Federal Coordination Needed for Obesity Efforts
Awareness about increasing rates of childhood obesity is growing, but there has been no comprehensive effort to address the problem, according to an Institute of Medicine report released Wednesday, the Wall Street Journal reports. The report is a follow-up to a 2004 IOM report that called for government, industry, schools, parents and other groups to launch a collaborative effort to reduce childhood obesity.
According to the new report, several organizations have implemented programs to encourage healthful habits and increase awareness of childhood obesity, but the efforts are "fragmented and small-scale." Like the 2004 report, the new report calls for the HHS secretary to create a task force comprising high-level officials from HHS, USDA and other agencies that would coordinate national anti-obesity efforts (McKay, Wall Street Journal, 9/14).
The report finds that obesity among U.S. children and adolescents has increased from 16% to 17.1% over the past two years. At the current rate, 20% of children and adolescents would be obese by 2010, according to the report (Dart, Cox/Raleigh News & Observer, 9/14).
The report also draws attention to the federal government's VERB campaign, which urged children to choose a favorite exercise and participate in physical activities (Neergaard, AP/Detroit Free Press, 9/14). The program was found to spur a 34% increase in weekly exercise among preteens it reached, but the campaign will end this month because federal funding was not renewed, the Journal reports (Wall Street Journal, 9/14).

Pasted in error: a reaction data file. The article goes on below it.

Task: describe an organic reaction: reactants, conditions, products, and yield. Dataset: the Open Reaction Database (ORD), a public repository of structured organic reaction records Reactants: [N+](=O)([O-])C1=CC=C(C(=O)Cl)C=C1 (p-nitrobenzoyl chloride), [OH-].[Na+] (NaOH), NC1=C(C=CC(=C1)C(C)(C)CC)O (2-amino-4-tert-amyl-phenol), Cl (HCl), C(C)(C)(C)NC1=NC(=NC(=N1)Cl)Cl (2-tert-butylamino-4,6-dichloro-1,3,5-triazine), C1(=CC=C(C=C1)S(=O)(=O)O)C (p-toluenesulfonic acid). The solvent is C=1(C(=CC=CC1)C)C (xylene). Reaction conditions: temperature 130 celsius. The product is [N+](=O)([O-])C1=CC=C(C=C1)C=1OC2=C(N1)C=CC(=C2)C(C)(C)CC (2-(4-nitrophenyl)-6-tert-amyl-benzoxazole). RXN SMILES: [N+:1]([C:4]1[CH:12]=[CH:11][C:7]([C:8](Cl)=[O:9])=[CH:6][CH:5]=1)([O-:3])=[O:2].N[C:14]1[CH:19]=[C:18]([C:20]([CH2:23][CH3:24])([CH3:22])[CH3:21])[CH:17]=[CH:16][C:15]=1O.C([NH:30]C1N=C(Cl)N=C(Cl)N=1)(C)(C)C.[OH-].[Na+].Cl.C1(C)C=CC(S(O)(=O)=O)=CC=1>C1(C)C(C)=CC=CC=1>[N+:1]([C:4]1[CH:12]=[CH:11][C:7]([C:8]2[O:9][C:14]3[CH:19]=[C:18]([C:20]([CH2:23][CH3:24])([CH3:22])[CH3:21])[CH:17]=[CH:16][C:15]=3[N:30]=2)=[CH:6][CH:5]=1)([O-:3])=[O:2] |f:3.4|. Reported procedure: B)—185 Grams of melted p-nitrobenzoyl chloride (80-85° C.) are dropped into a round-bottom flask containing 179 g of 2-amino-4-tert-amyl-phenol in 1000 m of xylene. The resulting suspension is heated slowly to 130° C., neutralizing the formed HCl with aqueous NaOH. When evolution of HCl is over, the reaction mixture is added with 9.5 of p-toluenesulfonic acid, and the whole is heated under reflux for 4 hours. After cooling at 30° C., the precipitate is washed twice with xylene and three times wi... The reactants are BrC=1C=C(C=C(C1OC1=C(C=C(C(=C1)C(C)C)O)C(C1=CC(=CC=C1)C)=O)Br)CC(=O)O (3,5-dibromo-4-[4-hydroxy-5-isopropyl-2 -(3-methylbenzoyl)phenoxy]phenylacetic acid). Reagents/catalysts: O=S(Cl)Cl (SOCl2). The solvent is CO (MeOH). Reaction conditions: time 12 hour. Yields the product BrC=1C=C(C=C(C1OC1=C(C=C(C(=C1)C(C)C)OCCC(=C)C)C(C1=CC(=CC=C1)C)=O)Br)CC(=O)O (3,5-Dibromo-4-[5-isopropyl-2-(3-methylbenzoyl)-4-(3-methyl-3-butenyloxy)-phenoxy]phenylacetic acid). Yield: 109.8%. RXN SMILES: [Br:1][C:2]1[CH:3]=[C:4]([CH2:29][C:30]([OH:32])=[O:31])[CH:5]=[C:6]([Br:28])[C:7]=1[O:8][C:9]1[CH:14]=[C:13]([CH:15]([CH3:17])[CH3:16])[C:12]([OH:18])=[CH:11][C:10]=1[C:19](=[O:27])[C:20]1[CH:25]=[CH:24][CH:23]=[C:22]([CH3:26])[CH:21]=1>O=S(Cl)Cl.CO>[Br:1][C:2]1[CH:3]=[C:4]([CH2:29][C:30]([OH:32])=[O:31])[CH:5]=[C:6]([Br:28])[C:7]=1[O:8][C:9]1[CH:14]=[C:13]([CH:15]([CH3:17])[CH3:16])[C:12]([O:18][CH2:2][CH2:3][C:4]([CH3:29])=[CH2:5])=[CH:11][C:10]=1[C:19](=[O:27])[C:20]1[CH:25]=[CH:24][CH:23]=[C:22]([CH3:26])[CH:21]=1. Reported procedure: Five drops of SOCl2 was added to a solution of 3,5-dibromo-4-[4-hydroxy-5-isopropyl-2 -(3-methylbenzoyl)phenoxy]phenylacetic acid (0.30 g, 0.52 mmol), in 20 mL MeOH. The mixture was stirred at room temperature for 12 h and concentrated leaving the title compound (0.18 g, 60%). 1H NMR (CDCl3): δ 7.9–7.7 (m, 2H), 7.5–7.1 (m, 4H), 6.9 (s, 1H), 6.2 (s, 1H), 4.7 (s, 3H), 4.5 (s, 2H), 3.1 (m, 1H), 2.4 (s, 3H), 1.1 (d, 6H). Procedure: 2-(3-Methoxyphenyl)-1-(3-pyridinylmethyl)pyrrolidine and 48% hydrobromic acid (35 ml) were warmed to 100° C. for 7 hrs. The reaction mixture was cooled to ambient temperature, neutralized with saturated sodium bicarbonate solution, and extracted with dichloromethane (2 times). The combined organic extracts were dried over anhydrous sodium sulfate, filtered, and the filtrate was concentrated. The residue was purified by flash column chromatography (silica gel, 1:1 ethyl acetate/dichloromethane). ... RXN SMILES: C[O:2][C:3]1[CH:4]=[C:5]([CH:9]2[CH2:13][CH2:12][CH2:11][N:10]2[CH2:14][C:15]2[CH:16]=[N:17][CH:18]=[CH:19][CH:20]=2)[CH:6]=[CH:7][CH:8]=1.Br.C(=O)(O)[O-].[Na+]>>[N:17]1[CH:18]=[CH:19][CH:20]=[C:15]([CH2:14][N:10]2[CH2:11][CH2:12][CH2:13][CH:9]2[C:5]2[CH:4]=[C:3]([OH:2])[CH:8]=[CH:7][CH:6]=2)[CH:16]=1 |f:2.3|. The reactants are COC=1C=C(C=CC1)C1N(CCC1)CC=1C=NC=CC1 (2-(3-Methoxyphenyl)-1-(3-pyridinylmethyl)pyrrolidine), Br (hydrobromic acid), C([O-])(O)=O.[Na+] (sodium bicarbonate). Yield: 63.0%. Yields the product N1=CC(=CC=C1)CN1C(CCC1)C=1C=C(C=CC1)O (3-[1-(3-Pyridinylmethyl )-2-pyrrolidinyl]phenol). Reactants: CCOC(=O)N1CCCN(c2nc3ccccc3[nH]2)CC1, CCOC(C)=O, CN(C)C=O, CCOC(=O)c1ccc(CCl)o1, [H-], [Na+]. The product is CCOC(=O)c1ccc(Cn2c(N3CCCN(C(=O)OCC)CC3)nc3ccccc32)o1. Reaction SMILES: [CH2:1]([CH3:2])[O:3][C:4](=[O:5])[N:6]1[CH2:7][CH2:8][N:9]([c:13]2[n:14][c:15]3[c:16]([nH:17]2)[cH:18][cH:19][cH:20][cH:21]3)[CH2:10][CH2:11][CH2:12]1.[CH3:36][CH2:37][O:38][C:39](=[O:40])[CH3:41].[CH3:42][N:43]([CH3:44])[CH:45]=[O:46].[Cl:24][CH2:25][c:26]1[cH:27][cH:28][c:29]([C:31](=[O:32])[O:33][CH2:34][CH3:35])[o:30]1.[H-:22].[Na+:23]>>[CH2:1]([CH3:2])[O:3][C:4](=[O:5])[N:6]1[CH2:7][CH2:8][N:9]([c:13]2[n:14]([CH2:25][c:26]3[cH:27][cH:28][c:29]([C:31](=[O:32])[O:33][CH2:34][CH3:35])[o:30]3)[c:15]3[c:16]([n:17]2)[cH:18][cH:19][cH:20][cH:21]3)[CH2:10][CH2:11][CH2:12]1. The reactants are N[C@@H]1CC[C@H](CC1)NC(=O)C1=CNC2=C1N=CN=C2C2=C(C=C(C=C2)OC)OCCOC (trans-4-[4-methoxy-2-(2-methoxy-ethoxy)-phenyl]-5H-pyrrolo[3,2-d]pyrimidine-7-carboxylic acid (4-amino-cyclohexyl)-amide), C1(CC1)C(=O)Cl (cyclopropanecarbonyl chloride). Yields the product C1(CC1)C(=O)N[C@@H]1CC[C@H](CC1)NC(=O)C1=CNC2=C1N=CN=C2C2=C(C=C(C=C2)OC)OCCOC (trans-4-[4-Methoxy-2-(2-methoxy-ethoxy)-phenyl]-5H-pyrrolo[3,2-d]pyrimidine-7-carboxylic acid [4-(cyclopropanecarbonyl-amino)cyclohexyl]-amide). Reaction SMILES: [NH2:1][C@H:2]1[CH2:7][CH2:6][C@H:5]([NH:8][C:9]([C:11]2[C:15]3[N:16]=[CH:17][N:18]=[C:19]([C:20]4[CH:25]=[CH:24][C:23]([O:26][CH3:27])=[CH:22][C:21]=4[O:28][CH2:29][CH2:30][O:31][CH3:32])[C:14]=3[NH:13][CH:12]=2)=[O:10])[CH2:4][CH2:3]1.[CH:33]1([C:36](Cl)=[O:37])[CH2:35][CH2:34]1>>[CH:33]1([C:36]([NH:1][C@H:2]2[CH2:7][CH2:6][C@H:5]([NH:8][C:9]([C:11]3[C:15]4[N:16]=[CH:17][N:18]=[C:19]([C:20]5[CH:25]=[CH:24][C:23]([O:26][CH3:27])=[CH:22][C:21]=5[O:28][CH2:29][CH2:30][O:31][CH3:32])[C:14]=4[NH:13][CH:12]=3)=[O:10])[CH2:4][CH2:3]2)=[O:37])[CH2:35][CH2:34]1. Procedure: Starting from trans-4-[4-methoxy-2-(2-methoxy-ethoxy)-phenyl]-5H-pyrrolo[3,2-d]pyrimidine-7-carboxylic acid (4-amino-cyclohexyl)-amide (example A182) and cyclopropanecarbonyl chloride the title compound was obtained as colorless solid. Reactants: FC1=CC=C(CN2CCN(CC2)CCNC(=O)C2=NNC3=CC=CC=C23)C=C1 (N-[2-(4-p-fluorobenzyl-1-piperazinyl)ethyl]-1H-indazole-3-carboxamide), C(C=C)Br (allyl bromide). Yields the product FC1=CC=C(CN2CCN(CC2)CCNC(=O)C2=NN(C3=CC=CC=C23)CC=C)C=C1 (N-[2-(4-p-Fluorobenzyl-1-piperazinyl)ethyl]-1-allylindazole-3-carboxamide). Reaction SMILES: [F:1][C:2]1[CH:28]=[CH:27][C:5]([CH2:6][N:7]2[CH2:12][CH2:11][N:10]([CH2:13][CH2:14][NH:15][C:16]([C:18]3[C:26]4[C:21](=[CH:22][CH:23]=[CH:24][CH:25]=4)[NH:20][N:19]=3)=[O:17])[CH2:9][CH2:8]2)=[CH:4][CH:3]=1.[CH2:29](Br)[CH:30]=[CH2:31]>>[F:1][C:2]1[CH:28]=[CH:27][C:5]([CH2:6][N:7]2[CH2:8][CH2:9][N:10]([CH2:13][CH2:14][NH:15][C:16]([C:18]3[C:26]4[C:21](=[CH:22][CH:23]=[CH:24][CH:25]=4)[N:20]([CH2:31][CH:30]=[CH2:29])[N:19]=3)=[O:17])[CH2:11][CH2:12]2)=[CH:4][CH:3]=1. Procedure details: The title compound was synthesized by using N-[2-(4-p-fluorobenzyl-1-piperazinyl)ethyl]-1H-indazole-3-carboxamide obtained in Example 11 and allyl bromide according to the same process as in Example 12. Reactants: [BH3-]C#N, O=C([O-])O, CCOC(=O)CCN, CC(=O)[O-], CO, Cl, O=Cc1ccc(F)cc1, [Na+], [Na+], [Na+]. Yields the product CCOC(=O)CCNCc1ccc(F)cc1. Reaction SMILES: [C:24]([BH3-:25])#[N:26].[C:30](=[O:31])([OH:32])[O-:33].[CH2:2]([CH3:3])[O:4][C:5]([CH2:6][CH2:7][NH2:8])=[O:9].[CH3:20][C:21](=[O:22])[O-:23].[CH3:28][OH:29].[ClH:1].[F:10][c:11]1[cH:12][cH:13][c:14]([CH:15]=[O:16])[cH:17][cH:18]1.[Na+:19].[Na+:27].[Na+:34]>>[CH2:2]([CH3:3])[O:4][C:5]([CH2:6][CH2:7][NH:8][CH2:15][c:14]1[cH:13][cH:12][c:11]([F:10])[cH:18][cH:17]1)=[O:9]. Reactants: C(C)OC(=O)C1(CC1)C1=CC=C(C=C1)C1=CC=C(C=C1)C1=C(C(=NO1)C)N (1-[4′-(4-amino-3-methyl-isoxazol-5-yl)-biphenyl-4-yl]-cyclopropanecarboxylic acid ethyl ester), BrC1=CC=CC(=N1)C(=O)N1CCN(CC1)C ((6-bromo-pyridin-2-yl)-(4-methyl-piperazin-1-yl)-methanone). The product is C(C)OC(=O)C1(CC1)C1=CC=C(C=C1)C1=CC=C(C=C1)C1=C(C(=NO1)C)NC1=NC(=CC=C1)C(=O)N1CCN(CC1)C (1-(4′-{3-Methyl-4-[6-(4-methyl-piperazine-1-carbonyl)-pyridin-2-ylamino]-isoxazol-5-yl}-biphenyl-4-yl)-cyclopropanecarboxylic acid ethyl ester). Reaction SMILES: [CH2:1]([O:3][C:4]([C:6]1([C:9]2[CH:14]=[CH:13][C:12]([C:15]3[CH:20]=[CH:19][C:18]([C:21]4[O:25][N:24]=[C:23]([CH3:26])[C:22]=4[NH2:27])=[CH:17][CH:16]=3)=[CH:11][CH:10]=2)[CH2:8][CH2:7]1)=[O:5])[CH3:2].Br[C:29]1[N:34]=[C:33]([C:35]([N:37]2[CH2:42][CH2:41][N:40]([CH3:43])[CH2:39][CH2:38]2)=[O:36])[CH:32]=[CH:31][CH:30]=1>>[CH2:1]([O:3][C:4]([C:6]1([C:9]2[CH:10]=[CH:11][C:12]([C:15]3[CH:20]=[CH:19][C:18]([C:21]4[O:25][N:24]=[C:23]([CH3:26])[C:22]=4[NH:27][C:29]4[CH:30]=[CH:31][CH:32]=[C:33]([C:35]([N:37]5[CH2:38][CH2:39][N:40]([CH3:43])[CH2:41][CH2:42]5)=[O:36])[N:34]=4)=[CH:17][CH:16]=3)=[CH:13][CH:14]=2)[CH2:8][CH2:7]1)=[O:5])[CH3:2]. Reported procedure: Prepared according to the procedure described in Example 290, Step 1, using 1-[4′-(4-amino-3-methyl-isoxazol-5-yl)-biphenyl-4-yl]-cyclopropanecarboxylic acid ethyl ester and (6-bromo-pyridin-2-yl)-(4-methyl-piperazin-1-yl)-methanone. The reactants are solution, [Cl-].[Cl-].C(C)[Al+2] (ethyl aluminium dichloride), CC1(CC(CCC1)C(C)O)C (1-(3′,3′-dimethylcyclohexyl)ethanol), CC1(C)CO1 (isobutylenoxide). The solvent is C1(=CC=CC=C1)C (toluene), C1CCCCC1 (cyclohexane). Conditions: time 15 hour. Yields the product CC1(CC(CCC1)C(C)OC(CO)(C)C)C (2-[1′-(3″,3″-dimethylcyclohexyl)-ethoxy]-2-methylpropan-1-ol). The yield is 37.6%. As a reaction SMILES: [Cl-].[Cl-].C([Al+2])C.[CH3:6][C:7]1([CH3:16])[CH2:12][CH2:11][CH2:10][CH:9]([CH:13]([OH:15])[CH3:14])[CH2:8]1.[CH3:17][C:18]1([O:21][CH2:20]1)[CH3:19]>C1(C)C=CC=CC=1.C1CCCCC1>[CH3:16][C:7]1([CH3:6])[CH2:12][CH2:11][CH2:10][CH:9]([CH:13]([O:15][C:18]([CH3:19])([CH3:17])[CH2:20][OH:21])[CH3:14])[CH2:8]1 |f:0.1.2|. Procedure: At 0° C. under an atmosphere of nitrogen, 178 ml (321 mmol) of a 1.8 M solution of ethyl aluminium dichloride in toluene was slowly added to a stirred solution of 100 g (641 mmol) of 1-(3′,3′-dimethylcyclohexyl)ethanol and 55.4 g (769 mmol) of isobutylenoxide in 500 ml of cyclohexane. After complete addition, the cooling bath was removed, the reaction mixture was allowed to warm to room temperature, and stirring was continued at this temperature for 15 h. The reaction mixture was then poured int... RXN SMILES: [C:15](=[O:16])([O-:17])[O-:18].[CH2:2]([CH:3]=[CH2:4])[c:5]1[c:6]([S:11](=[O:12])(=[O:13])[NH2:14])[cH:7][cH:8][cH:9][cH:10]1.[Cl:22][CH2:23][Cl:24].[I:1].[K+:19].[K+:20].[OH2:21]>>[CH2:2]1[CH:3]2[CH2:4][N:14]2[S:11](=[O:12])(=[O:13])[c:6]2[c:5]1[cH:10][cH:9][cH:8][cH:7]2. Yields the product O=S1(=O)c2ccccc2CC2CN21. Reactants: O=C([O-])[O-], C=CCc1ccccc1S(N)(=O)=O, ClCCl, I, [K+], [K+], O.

The report states, "The termination of an adequately funded, well-designed and effective program to increase physical activity and combat childhood obesity calls into question the commitment to obesity prevention within government" (Cox/Raleigh News & Observer, 9/14).
The report says existing small-scale anti-obesity programs should be evaluated and effective programs should be implemented on a larger scale (Cox/Raleigh News & Observer, 9/14). Effective programs, including the VERB campaign, should receive increased funding, the report states (Wall Street Journal, 9/14).
The report says widespread cultural change is needed across all aspects of society, including industry, family and local agencies. In addition, efforts to involve the private sector in anti-obesity efforts should be expanded to include the entertainment industry, not just the food industry, the report recommends.
The home environment is also important, and parents should provide children with healthy foods in reasonable portions, the report says (Cox/Raleigh News & Observer, 9/14). The report also recommends more physical activity in schools (Wall Street Journal, 9/14).
NBC's "Nightly News" on Wednesday reported on the IOM report and efforts in U.S. schools to fight childhood obesity with increased physical education and improved nutrition (Shamlian, "Nightly News," NBC, 9/13).
The complete transcript of the segment is available online. The complete segment is available online in Windows Media.